Parks staff offer reminders, tips and rules for fireworks and use of state parks
OLYMPIA – June 22, 2022 – The Washington State Parks and Recreation Commission encourages safe and responsible gatherings in state parks during the upcoming Fourth of July holiday.
Parks urges visitors to:
- Know before you go – Check for park closures and alerts before heading out.
- Leave no trace – Garbage receptacles may be available, but visitors should plan to pack out trash and anything they have brought with them. All fireworks must be fully extinguished before visitors dispose of them.
- Practice fire safety – Fires must be small, contained and at least 100 feet from the dunes and extinguished before leaving.
- Respect beach closures – There may be beach driving closures in areas designated to protect wildlife and marine habitat.
- Camping on the beach is illegal - Please find other overnight accommodations.
- Keep our beaches beautiful – We all have a responsibility to sustain the places we love. Opportunities include volunteering for a beach cleanup on July 5. Our ecosystems are fragile and we need to help protect our marine life from trash and plastics.
- Use designated restrooms - Dunes are not toilets and it's illegal to relieve yourself on the beach.
- Patrols - State Parks Rangers, along with local law enforcement and Washington State Patrol, will be patrolling the beach, providing education and enforcement.
- Drive carefully - Please respect any beach driving closures in areas designated to protect wildlife and marine habitat. Although it is legal to drive onto the beach in several areas (25 mph speed limit or less with pedestrian traffic), please be aware of the high tide line and times. Cars parked below the high tide line may get stuck or washed out to sea. Law enforcement and volunteers will not be able to tow stuck cars.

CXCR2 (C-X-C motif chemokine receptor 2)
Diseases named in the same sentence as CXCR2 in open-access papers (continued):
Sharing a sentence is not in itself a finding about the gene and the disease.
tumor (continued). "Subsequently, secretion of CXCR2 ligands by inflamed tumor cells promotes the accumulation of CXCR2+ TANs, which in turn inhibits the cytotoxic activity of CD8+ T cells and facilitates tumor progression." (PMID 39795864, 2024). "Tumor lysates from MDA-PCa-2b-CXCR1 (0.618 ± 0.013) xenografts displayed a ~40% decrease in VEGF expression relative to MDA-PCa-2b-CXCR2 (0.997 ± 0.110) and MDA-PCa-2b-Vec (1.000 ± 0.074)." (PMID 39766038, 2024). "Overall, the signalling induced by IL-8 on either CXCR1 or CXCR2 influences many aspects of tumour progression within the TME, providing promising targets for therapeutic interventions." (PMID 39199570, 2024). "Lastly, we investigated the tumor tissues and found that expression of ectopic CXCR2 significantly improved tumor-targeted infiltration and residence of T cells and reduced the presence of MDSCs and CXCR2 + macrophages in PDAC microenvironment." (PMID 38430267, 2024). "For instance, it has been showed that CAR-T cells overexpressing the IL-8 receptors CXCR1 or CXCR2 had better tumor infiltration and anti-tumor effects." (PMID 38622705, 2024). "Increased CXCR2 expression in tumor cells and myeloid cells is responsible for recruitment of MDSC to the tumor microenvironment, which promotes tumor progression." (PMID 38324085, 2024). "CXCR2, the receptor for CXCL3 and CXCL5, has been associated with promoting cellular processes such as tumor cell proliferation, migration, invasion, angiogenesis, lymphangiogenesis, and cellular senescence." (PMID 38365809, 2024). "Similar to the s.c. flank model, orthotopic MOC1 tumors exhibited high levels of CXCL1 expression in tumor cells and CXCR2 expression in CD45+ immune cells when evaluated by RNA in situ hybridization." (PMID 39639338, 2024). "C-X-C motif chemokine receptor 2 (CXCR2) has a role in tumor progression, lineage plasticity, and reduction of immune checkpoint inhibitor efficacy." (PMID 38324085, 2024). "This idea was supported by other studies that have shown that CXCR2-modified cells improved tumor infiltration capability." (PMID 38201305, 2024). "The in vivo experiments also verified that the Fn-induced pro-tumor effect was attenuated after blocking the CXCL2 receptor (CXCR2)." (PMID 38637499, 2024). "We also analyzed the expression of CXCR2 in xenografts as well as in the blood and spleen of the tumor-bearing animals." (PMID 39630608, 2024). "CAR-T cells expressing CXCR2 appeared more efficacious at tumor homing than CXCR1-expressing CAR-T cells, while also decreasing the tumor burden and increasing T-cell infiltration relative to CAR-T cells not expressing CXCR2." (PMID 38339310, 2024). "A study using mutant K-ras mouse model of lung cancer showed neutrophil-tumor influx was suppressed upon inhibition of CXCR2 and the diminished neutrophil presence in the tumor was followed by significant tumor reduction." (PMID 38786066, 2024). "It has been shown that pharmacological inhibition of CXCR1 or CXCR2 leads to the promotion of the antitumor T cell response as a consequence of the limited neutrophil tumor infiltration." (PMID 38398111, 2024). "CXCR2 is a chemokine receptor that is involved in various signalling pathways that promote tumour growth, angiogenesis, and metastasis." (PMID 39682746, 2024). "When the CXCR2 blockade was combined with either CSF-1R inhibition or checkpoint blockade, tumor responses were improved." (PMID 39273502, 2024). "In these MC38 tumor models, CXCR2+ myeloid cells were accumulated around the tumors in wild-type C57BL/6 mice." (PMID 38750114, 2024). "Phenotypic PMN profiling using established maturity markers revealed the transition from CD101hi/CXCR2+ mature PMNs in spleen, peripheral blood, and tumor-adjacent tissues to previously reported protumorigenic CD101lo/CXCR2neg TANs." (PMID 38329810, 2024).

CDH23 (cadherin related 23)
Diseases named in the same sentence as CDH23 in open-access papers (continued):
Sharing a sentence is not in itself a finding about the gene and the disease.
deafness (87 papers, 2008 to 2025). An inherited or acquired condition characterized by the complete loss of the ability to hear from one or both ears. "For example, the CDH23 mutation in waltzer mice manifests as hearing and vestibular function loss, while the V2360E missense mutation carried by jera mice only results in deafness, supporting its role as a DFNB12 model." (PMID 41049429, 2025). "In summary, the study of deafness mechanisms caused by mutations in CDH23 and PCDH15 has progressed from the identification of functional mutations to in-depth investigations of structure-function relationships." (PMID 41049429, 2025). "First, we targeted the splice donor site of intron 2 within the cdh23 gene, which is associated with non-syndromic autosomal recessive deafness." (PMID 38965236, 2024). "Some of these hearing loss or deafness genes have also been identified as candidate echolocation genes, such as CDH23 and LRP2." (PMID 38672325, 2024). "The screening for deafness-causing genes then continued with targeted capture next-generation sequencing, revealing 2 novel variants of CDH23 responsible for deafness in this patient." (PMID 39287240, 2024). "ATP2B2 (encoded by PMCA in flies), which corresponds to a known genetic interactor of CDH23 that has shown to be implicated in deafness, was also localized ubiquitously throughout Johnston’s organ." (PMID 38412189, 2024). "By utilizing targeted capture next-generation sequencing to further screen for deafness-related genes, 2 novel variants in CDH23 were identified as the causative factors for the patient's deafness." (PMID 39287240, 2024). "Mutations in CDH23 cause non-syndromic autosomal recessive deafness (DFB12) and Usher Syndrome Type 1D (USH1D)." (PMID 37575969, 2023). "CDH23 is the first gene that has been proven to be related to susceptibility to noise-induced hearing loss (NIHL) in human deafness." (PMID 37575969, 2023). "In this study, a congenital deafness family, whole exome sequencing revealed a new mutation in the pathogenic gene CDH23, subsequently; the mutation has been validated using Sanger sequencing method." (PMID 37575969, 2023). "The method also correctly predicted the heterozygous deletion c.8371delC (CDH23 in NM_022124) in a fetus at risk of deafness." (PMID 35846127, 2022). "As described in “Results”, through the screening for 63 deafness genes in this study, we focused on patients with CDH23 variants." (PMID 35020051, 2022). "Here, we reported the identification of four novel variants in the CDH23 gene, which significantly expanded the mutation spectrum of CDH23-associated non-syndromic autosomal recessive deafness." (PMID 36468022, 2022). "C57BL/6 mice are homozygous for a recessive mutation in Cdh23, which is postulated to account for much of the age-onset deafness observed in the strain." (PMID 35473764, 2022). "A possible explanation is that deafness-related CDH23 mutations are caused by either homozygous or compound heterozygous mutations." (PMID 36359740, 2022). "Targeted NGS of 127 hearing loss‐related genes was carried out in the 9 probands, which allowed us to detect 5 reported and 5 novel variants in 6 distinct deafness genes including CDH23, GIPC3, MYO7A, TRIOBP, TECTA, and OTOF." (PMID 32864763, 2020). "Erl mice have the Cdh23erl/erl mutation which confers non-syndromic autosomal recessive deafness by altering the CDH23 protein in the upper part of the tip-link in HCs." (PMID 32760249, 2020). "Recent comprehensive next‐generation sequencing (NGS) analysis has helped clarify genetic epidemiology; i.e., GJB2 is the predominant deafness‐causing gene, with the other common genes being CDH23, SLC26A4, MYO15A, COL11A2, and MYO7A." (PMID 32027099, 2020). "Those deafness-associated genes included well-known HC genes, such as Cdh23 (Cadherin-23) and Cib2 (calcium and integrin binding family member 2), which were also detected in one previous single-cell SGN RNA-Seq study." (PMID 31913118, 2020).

Although personal fireworks may be legal on ocean beaches, State Parks, partners and law enforcement wish to remind people that fireworks are illegal on state park lands, including on beaches in front of Washington state parks.
Fireworks are also banned in forests, wildlife reserves and some cities, towns and counties. The City of Ocean Shores only allows fireworks on the beach in front of the city; only on July 2 and July 3, noon to 11 p.m. and July 4, noon to midnight, only between Damon Road and Marine View Drive. The City of Ocean Shores prohibits the discharge of fireworks within city limits. Additionally, the City of Westport has banned the use of fireworks within city limits and on all beaches.
For those visiting state parks, a Discover Pass is required for vehicle access.
On beaches where no restrictions exist, consumer fireworks may be used or discharged within the following timeframes:
- June 28: Noon to 11 p.m.
- June 29 – July 3: 9 a.m. to 11 p.m.
- July 4: 9 a.m. to midnight
- July 5: 9 a.m. to 11 p.m.
News media contacts:
Emily Masseth, Communications Consultant, firstname.lastname@example.org
Jay Carmony, Assistant Southwest Region Manager, Jay.Carmony@parks.wa.gov, (360) 725-9773
Valerie Roberts, Volunteer Program Specialist, Valerie.Roberts@parks.wa.gov, (360) 902-8612
About Seashore conservation area
Washington State Parks manages the Seashore Conservation Area, which includes numerous camping and day-use parks from Pacific Beach south to Cape Disappointment State Park. The Seashore Conservation Area was established in 1967 to provide and preserve recreational use on Washington’s coast for generations to come.
About Washington State Parks
The Washington State Parks and Recreation Commission manages more than 100 state parks and properties totaling approximately 120,000 acres. The Commission provides a variety of recreation opportunities for citizens and provides stewardship protection for a diverse array of natural, cultural and historic resources. State Parks’ statewide programs include long-distance trails, boating safety and winter recreation.
News release number: 22-030